I was told the same about stepping down the 36V to also run the lights and such, but I personally would rather it be a separate battery. I likely would only need to charge the 12V maybe 3 or so times on my trip across Canada, where I will be constantly charging the batteries used on the motor almost every day/every 2nd day. I can also use the same charger for both sets of batteries so there wouldn't be a need for a second charger. I was thinking of getting a 12V 10,000 mah for the lighting, just not too sure. I have a Venom Pro Quad 100W 7A 4-Port AC/DC Charger.

      Comment


        #4
        Wow I under estimated the RC LiPo batteries they can pack a whallop !
        33.3V should be OK since it will be higher for most of the charge cycle 37+ at full charge.
        1000w ÷ 36 volts = 27.7 Amps
        1000w ÷ 33 volts= 30.3 Amps
        Lighting battery sound like you have it worked out...

        Comment


          #5
          Please correct me if I am wrong and I am hoping that I am since math really is my weakest, lol...

          You say 1000w / 36V = 27.7A

          but wouldn't have the old battery setup only have been 20A total? I assume that 5000 mAh = 5A and 5A x 4 batteries in parallel = 20A and then in series still only equals 20A as only the Volts double when in series? With this thinking it appears to me as if the previous owner and then myself was under amping the motor? This is where I am really getting confused....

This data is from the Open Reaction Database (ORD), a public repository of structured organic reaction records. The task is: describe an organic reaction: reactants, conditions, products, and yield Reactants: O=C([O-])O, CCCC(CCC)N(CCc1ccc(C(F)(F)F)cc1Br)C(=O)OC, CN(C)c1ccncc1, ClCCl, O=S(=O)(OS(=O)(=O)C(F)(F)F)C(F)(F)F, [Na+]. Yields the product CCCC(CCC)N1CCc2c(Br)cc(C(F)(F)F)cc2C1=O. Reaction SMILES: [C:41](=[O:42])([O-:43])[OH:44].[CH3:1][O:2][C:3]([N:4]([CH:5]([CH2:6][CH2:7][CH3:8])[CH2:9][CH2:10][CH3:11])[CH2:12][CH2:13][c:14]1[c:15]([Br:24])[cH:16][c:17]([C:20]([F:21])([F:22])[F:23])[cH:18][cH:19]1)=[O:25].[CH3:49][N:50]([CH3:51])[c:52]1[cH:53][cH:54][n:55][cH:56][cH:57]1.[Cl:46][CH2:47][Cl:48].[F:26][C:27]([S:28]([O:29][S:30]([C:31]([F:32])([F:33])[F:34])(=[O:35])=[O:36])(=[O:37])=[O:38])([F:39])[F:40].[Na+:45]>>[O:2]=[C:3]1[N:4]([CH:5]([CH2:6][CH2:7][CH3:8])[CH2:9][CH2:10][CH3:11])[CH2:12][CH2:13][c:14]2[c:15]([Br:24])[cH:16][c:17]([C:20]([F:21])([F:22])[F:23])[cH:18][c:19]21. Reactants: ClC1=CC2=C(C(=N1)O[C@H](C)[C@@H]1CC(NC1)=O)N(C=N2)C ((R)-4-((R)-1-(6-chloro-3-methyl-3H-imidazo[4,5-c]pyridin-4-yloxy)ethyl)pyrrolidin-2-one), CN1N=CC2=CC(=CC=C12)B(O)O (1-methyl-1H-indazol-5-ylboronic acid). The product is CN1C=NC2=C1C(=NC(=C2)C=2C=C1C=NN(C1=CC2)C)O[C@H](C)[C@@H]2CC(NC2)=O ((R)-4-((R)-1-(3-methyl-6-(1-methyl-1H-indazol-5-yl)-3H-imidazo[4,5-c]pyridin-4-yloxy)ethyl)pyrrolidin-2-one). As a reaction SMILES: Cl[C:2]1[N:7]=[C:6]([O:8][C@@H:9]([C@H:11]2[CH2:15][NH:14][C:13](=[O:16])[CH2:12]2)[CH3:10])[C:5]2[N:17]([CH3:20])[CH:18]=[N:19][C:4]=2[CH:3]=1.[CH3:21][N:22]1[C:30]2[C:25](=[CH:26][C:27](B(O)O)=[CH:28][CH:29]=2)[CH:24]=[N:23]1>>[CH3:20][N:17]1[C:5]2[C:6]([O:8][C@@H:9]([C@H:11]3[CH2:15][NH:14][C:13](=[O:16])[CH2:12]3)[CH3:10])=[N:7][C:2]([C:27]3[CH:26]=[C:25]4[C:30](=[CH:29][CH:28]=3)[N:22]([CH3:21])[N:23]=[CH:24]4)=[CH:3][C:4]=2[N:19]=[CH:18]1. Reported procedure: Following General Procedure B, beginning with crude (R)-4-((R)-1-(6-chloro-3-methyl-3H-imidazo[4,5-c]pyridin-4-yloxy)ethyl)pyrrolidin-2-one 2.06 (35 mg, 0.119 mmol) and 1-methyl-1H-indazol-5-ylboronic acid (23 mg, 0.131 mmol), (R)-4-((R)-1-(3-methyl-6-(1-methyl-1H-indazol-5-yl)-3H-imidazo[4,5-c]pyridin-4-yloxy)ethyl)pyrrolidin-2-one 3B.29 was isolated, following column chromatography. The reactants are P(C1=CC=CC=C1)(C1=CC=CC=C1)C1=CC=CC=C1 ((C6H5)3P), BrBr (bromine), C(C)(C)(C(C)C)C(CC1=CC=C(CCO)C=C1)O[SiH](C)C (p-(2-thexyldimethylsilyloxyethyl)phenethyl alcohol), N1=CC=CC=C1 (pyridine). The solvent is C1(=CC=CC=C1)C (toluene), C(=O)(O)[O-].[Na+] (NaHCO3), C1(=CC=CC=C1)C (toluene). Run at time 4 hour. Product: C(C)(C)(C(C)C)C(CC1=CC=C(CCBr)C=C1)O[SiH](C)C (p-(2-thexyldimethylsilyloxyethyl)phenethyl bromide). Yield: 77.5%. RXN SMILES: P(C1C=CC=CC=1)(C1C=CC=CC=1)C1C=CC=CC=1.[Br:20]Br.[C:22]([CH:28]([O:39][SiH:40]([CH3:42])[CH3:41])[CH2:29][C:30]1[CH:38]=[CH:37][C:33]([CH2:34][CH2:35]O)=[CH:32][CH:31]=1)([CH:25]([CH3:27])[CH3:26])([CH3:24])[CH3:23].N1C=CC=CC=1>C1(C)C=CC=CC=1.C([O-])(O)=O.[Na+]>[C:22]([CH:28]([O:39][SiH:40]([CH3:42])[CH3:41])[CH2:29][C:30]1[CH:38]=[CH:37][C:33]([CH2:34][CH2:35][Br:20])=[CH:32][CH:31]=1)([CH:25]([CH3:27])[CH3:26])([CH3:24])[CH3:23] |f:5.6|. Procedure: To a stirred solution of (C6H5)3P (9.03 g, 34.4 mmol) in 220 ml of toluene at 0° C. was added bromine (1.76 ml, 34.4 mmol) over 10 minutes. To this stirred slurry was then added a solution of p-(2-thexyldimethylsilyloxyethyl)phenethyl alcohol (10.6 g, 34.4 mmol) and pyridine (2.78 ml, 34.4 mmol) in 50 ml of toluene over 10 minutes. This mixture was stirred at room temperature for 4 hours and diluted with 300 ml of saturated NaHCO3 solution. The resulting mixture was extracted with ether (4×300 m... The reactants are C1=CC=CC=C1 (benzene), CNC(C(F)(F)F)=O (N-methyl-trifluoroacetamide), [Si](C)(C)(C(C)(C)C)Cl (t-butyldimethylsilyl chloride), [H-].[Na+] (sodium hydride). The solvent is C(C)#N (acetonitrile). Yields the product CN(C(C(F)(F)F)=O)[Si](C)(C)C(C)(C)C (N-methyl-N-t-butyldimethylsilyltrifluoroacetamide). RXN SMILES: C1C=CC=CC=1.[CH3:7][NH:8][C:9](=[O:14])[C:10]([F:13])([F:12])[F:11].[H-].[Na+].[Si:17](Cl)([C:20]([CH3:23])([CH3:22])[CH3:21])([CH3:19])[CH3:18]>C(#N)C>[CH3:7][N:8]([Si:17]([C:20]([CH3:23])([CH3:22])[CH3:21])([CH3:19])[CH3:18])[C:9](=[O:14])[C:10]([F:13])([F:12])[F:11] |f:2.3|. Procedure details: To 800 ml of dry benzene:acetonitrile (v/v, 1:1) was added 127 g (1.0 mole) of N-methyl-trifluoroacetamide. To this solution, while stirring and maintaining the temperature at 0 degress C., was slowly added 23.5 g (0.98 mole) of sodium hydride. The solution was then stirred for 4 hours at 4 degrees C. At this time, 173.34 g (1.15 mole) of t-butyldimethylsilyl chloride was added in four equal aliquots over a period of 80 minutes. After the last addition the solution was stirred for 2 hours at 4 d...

Comment


            #6
            Welcome! :D

            You're in good company, I ride an E-Bike for fun and exercise, and it helps me more with my chronic fatigue than just about anything I have tried!

            I would really encourage you to get away from Lithium Polymer battery packs, I used Turnigy Nano Tech packs for better part of 7 years, but the lack of BMS and plug & play charging really makes them a hassle and potentially much more temperamental than an equivalent Lithium Ion pack as sold by Luna.